The phenomenological $R$-matrix method has been used for many years to successfully describe the energy dependence of many different nuclear reaction cross sections. In the field of nuclear astrophysics, this model is often utilized not only to model the cross section of charged particle induced reactions over the energy region of experimentally measured nuclear data, but also to extrapolate to very low energies, which correspond to stellar burning temperatures, where the measurement of the cross section is too small to experimentally access. Many years of experimental study has resulted in a firm understanding of the underlying reaction mechanisms that produce the cross section over the experimentally accessible energies. This has been further confirmed by a new generation of measurements at underground facilities where cross sections have been measured to unprecedentedly low energies, which for the large part match $R$-matrix predictions made using higher energy data when that data is accurate. However, even with these new state-of-the-art measurements, many reactions still require extrapolation of their cross section into energy ranges that have never been experimentally accessed, and methods such as phenomenological $R$-matrix are largely based on theory that is more than 70 years old, it seems prudent to periodically critically re-evaluate our understanding of the underlying assumptions of this extrapolation process and its associated uncertainties.

      Speaker: Richard deBoer (University of Notre Dame)
    • 16:20 17:10
      Open discussion
    • 09:00 09:30
    • 09:30 10:20
      Quantum dynamics in carbon burning 50m

      The physics of low-energy nuclear reactions is crucial for our understanding of the creation of chemical elements in the Universe. I will report on novel quantum dynamical approaches to low-energy nuclear reactions. These approaches are the time-dependent coupled-channels wave-packet method and the coupled-channels density-matrix method. In contrast to static coupled-channels models, these approaches allow one to describe competing reaction processes at intermediate collision times, providing insights into the reaction mechanisms. Applications to fusion dynamics of 12C + 12C will be discussed. These techniques pave the way for new exciting research, such as the dynamical description of plasma-assisted nuclear fusion and the neutron capture process.

      Speaker: Dr Alexis Diaz-Torres (University of Surrey)
    • 10:20 11:10
      Present Status of Direct Measurements on 12C+12C Fusion 50m

      Carbon burning is believed to be essential for late stellar burning phases and it could also determine the ignition, burning, and nucleosynthesis pattern in cataclysmic binary systems such as type Ia supernovae and x-ray superbursts. Experimental work and developments on direct measurement of the 12C+12C fusion reaction carried out in recent years using new technologies will be reviewed. In particular, new results from 12C+12C experiments with SAND (a silicon detector array) conducted at the high-intensity St. ANA accelerator with particle-gamma coincidence and differential target techniques will be reported. The latest results of 12C+12C cross sections at low energies relevant to nuclear astrophysics will be compared with other recent measurements using different approaches. The observed resonant structures and how to merge direct data with indirect results at even lower energies will be discussed.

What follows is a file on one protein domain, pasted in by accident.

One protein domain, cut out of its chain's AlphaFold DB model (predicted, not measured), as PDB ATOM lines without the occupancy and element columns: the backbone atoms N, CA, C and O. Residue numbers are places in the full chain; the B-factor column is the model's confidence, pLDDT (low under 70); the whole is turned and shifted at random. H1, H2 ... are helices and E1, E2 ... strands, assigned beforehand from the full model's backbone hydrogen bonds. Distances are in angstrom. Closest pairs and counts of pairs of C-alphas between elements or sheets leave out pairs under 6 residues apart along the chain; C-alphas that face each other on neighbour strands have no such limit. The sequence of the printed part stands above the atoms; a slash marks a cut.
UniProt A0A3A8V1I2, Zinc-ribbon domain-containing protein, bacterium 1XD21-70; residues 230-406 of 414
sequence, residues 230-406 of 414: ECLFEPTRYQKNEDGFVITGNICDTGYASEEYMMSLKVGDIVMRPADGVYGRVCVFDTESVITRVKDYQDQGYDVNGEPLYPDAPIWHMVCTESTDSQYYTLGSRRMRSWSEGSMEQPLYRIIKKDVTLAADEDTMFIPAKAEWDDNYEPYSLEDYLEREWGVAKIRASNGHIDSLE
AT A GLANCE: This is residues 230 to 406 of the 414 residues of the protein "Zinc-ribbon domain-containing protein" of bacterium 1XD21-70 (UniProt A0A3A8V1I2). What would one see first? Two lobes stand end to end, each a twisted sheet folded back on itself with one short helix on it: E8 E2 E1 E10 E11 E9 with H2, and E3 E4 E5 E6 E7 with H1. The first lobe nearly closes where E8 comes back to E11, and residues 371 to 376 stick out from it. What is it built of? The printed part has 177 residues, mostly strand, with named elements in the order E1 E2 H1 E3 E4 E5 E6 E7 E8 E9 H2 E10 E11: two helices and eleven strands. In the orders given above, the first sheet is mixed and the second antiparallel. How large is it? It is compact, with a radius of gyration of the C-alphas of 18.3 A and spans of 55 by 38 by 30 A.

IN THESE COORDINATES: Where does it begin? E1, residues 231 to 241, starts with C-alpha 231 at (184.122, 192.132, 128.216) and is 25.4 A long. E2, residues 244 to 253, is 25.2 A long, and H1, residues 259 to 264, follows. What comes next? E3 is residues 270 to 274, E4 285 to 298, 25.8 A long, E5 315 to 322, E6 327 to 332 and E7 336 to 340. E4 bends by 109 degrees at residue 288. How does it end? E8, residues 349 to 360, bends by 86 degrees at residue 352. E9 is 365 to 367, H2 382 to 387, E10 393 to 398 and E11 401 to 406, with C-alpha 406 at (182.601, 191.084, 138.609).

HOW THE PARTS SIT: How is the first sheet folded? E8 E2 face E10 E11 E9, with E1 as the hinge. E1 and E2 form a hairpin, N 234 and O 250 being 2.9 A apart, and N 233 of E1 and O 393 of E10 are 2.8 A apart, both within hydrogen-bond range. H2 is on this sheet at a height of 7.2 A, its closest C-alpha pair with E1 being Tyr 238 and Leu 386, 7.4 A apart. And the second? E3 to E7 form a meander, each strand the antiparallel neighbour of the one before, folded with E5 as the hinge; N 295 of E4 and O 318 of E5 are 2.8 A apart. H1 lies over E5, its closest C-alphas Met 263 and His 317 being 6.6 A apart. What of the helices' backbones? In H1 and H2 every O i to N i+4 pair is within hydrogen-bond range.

*This work is supported in part by the National Science Foundation under Grant No. PHY-2011890 and the Joint Institute for Nuclear Astrophysics (JINA-CEE, under Grant No. PHY-1430152. Support by IReNA under Grant No. OISE-1927130 is also acknowledged.

      Speaker: Wanpeng Tan (University of Notre Dame)
    • 11:10 11:30
      coffee break 20m
    • 11:30 12:20
      Sub-Coulomb nuclear studies of stellar carbon burning using the Trojan Horse Method 50m

      I discuss the basic concepts of the Trojan Horse Method in nuclear astrophysics and the opportunity it offers to determine the cross sections of various stellar burning reactions when it is difficult to perform the corresponding direct measurements. I will focus on recent results to study carbon burning in 12C+12C fusion-dominated conditions and anticipate preliminary results on the 12C+16O fusion channel.

      Speaker: Aurora Tumino (UKE & INFN-LNS)
    • 12:20 13:30
      lunch 1h 10m
    • 13:30 14:20
      Pushing direct measurement of $^{12}$C + $^{12}$C fusion reaction toward the Gamow window 50m

      Stellar carbon burning proceeds primarily through the 12C(12C,α)20Ne (Q = 4.62 MeV) and the 12C(12C,p)23Na (Q = 2.24 MeV) reactions. The determination of their cross sections at the energy of the Gamow peak (1.5 MeV < E < 2 MeV) is mandatory to improve our understanding of the universe.